From 10° below to 95°
Because heat pumps extract heat from the outside air and bring that heat indoors, heat pumps are less efficient the colder it gets outside. In the northern part of the region, heat pumps generally require backup heating to supply heat on the coldest days. To bolster heat pump adoption in the north, the road map analysis suggests that advances in heat pump technology and policies to reduce the barriers to heat pump adoption are needed. Additionally, alternatives such as renewable natural gas and hydrogen may play key roles in achieving decarbonization goals if they are found to be cost-effective for customers.
Heat Pumps in Northern Region
The figure below depicts projected heat pump penetration as a share of heating devices across various scenarios in the northern part of the Midcontinent region. On the left in the figure below business-as-usual projections suggest some uptake in air-source heat pumps even with modest technology improvements. The analysis suggests that heat pumps are already cost-effective for applications that replace existing propane or home heating oil furnaces.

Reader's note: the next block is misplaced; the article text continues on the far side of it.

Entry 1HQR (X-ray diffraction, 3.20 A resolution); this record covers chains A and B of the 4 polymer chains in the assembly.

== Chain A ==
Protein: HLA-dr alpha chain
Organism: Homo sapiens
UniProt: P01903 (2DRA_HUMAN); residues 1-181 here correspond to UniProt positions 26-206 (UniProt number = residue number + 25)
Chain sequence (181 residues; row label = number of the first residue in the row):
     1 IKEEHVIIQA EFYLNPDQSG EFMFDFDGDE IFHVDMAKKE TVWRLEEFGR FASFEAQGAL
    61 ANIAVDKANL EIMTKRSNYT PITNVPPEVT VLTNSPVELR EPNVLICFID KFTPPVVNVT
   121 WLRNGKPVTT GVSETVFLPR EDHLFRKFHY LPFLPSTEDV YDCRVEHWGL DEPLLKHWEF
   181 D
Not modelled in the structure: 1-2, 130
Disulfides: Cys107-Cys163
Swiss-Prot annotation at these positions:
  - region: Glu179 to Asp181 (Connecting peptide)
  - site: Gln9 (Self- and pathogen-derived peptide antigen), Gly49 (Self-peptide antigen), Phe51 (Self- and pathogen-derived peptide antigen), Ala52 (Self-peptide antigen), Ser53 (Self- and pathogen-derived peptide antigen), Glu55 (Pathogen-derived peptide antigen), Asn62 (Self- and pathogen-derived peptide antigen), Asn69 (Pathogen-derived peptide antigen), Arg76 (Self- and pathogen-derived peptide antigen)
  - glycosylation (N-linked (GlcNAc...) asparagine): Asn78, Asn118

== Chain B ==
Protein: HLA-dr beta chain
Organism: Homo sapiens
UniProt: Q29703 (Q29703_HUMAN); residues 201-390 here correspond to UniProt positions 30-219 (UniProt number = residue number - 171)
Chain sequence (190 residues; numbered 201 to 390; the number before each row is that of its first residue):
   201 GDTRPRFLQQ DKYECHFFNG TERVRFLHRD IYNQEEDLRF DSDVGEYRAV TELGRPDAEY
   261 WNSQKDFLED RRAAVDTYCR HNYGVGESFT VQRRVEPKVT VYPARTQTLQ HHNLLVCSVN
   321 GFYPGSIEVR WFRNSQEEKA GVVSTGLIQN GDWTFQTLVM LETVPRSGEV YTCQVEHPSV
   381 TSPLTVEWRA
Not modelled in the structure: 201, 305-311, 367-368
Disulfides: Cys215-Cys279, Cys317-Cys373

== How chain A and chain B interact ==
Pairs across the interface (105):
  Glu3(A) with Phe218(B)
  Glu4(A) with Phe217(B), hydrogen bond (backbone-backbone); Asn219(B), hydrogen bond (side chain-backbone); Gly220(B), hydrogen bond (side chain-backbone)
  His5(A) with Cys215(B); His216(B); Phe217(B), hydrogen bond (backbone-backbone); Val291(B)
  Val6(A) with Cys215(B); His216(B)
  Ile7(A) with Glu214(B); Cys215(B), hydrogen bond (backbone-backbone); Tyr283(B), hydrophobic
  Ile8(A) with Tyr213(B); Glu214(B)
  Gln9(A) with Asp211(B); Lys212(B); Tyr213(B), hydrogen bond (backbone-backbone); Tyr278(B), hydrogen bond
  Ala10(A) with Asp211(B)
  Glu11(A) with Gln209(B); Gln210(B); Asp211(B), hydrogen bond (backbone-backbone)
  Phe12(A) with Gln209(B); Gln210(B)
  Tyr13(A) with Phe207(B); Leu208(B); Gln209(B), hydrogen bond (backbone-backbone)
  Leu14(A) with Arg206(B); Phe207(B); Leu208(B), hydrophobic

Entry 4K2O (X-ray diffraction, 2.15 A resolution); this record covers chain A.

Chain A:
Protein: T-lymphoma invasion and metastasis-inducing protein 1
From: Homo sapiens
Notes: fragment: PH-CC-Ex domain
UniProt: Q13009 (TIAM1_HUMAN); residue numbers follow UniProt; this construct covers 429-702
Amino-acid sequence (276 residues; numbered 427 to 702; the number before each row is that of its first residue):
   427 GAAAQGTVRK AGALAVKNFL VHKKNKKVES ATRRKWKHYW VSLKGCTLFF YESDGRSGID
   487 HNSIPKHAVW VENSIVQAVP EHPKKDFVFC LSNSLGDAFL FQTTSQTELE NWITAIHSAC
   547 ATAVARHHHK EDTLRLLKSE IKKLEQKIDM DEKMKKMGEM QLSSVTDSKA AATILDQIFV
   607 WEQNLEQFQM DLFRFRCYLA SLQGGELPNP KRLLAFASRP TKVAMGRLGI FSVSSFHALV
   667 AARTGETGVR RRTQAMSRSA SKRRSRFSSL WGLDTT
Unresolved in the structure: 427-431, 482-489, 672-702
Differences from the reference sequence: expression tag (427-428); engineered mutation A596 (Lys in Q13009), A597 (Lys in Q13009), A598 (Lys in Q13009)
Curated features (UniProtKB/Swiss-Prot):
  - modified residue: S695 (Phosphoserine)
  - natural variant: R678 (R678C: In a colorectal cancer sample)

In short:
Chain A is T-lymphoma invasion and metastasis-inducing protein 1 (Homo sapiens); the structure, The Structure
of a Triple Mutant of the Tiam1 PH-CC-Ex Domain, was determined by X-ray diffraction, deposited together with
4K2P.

Heat Pump Devices as a Share of Devices Across Scenarios in the North Region
On the right side of figure, heat pump penetration between 2040 and 2050 is depicted relative to other heating devices when rapid improvements in heat pump technology is assumed, or linear heat pump performance is assumed, or it is assumed that barriers to adoption look more like a 7.5 percent cost adder than a 20 percent cost adder. Lastly, we see heat pump penetration is greatest when all three factors are assumed to speed heat pump adoption. In the northern region, we see wood becomes a backup fuel in more heat pump situations, presumably to cover the coldest days when the heat pump is less effective.